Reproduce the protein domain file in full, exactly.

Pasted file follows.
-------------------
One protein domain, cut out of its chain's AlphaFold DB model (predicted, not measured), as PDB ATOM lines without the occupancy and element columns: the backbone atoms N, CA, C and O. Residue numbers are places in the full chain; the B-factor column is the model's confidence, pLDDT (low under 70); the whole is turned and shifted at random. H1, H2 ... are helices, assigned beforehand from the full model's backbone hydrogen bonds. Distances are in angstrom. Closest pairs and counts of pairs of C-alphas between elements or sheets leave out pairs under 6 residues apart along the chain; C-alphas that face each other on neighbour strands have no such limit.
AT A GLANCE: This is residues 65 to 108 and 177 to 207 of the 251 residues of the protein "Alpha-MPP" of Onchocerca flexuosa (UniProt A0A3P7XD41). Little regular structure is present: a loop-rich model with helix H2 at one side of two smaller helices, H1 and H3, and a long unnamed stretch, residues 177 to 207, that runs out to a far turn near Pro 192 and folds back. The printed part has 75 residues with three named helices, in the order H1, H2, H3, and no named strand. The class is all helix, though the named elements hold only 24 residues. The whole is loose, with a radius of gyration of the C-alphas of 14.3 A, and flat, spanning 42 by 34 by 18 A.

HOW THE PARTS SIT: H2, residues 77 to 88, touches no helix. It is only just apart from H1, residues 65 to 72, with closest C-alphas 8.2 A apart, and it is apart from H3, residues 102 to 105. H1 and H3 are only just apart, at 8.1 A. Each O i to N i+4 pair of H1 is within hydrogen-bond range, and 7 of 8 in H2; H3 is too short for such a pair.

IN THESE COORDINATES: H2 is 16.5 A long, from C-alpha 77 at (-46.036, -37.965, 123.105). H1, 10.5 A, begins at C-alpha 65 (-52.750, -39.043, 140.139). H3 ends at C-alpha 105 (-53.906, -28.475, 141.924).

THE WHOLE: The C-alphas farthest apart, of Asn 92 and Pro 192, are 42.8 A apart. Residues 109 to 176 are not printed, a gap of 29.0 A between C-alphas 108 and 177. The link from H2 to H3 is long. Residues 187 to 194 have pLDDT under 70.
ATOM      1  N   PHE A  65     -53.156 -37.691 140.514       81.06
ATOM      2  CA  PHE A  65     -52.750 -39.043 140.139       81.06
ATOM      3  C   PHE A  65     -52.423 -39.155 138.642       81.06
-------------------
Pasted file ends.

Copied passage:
One protein domain, cut out of its chain's AlphaFold DB model (predicted, not measured), as PDB ATOM lines without the occupancy and element columns: the backbone atoms N, CA, C and O. Residue numbers are places in the full chain; the B-factor column is the model's confidence, pLDDT (low under 70); the whole is turned and shifted at random. H1, H2 ... are helices, assigned beforehand from the full model's backbone hydrogen bonds. Distances are in angstrom. Closest pairs and counts of pairs of C-alphas between elements or sheets leave out pairs under 6 residues apart along the chain; C-alphas that face each other on neighbour strands have no such limit.
AT A GLANCE: This is residues 65 to 108 and 177 to 207 of the 251 residues of the protein "Alpha-MPP" of Onchocerca flexuosa (UniProt A0A3P7XD41). Little regular structure is present: a loop-rich model with helix H2 at one side of two smaller helices, H1 and H3, and a long unnamed stretch, residues 177 to 207, that runs out to a far turn near Pro 192 and folds back. The printed part has 75 residues with three named helices, in the order H1, H2, H3, and no named strand. The class is all helix, though the named elements hold only 24 residues. The whole is loose, with a radius of gyration of the C-alphas of 14.3 A, and flat, spanning 42 by 34 by 18 A.

HOW THE PARTS SIT: H2, residues 77 to 88, touches no helix. It is only just apart from H1, residues 65 to 72, with closest C-alphas 8.2 A apart, and it is apart from H3, residues 102 to 105. H1 and H3 are only just apart, at 8.1 A. Each O i to N i+4 pair of H1 is within hydrogen-bond range, and 7 of 8 in H2; H3 is too short for such a pair.

IN THESE COORDINATES: H2 is 16.5 A long, from C-alpha 77 at (-46.036, -37.965, 123.105). H1, 10.5 A, begins at C-alpha 65 (-52.750, -39.043, 140.139). H3 ends at C-alpha 105 (-53.906, -28.475, 141.924).

THE WHOLE: The C-alphas farthest apart, of Asn 92 and Pro 192, are 42.8 A apart. Residues 109 to 176 are not printed, a gap of 29.0 A between C-alphas 108 and 177. The link from H2 to H3 is long. Residues 187 to 194 have pLDDT under 70.
ATOM      1  N   PHE A  65     -53.156 -37.691 140.514       81.06
ATOM      2  CA  PHE A  65     -52.750 -39.043 140.139       81.06
ATOM      3  C   PHE A  65     -52.423 -39.155 138.642       81.06